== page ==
|Comments on Monday 17 February 2003:|
|Yesterday, starting at 1am, I escorted Holly to JFK airport, in New York, for her departure back to Oz.|
The lady didn't want to drive us there, because of alleged threats of snow and terrorists; people in government positions were dramatically telling her that going to New York airports this weekend was a really bad idea. Since, the last time there was a terrorist attack, government people didn't think that the target location was a bad place to be, I figured that relying on reverse-correlation would be safe enough (that, indeed, New York airports would probably be the safest place in America, given the tremendous terror-alert track record). Aside from those reasons, we were also going to be in the "all the planes are foreign" terminal, which would surely be the furthest terminal from any attack.
So, with the lady not wanting to drive it, and Amtrak sucking donkeys, the lady did the next best thing; drove us to the bus-station of New Century Travel. While the location was a bit unnerving, the company was lovely; $20 for a one-way and $35 for a return ticket, and a kung-fu movie in the waiting room. The trip was faster, I think, than it would have been by train; we were in New York by 6am. It was cold.
Stumbling off the bus into harsh freezy daylight, we looked around for anything resembling taxis. Seeing none, we set off in an arbitrary direction, found a gas station, whereat the attendant directed us to a taxi. We were at the airport before 7. Her flight wasn't until 12:30, so we had plenty of time to be exploded by terrorists had the warnings any substance.
Hours of time-passing ensued, including my purchasing a miniature "Kerplunk" keychain, and lots of peering at restaurant places waiting for them to open, followed by sneering at the food they offered and not buying any, once they did, and being amused by a sign something like "maximum occupancy 819; more than this is illegal and dangerous" next to a toilet.
Eventually, the doom-time fell, and Holly departed through security. I went to phone home and ask when the return-buses were scheduled, having neglected to check in advance; 5pm was the earliest. I wasted another 4 hours by reading the most formulaic fantasy novel I've ever read, and eventually capitulating and purchasing a $6 sandwich, which I was glad I did, later.
Another taxi took me to the place of the return-bus; the bus was already there, presumably because at this end they lacked even the 'probably used to be a chinese takeaway' waiting room, and so I boarded. An hour later, we were away. Three hours after that, we were driving under flashing signs declaring "STATE OF EMERGENCY. DO NOT DRIVE. AUTHORISED AND EMERGENCY VEHICLES ONLY." Mr Bus-driver, thankfully, chose to ignore all such things, and got me back to DC before midnight.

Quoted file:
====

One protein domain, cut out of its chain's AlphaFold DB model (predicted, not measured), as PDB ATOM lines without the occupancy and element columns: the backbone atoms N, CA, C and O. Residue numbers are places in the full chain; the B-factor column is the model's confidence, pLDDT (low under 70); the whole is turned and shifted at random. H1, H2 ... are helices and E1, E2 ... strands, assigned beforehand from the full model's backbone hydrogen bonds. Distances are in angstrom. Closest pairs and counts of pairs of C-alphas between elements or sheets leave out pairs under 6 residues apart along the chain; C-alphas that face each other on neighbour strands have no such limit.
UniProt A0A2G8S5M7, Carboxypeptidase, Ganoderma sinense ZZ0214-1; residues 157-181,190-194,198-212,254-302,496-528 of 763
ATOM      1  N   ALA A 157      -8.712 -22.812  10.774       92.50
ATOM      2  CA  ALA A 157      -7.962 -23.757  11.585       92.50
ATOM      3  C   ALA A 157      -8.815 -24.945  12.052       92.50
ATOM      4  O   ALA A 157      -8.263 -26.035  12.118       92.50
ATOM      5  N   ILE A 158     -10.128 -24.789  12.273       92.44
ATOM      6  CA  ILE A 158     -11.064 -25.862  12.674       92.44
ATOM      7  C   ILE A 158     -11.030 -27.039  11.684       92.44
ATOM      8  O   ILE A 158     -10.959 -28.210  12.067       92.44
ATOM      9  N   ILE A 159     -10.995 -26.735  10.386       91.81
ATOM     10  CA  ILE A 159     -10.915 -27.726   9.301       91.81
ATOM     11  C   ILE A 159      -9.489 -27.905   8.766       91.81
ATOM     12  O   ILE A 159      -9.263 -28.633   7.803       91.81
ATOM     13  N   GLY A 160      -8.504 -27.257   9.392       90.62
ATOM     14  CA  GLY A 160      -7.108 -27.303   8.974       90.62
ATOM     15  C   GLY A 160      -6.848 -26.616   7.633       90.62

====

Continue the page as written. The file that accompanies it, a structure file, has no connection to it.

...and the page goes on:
Gleaning directions to the nearest metro station from a fellow traveller, I walked a couple of blocks through snow of varying depth to it. The lady was called from there. She said she'd try to pick me up at the nearest-to-our-house metro, as previously planned, but that it might not be possible because of the car being snowed in. The metro train was then delayed for over two hours. I called the lady again, after some of that time, and she told me that I couldn't be picked up anyway. Brief dilemma as to whether to go to the nearest-the-house metro and get a hotel there, or wander back out into scary Chinatown and stay at the even scarier hotel opposite the bus 'station'. The metro train arrived before I'd come to a conclusion, so I went with it.
Arriving at the destination metro station, I asked a fellow passenger if he knew where there were hotel-things nearby. He was going in the same direction, so we walked and chattered, mostly about fun-with-politics - he'd gone to New York the day before, for the anti-war protest. A bit of a double-meaning of chattered, there, since our teeth were chattering at least as much as we were; it was a two-mile walk through snow, with lovely spiky ice-rain stabbing us all the way.
We parted ways about half a mile before the hotel-area, and I walked on. For bonus points with the coldness, I had neglected to bring my gloves, or a scarf, or a hat, and I was carrying a carrier-bag; it was at about this point that I realised I could reduce the rapid freezing of my hands by bringing them and the carrier-bag inside my coat, with only a slight additional risk of "I've fallen and I can't get up".
The first place I came to (a motel) looked really skanky, but I was sufficiently cold and miserable to try it anyway; it was closed. The next one along, a Best Western, was open, and staffed by a lovely lovely man who gave me a warm dry flannel with which to snap the ice off my face while he was booking me in. I turned on heaters, blow-melted the ice on my hair, then blow-dried it, then had a hot shower and blow-dried my hair again.
The chances of my getting home today looked fairly grim, too, when I called the lady this morning, but she turned out to be Wonder Woman; dug out her car, drove the doom-laden roads, and rescued me before checkout time.
|Tsk. Ruby slippers take you *away* from Oz, not to it. And you end up in Kansas. Not a recommended method of transport.|
|Hm, but they take you 'home'. What if home *is* Oz? Do they get confused?|
|No, ruby slippers bring you out of a dream. Doesnt matter if your dreaming of Oz or not.|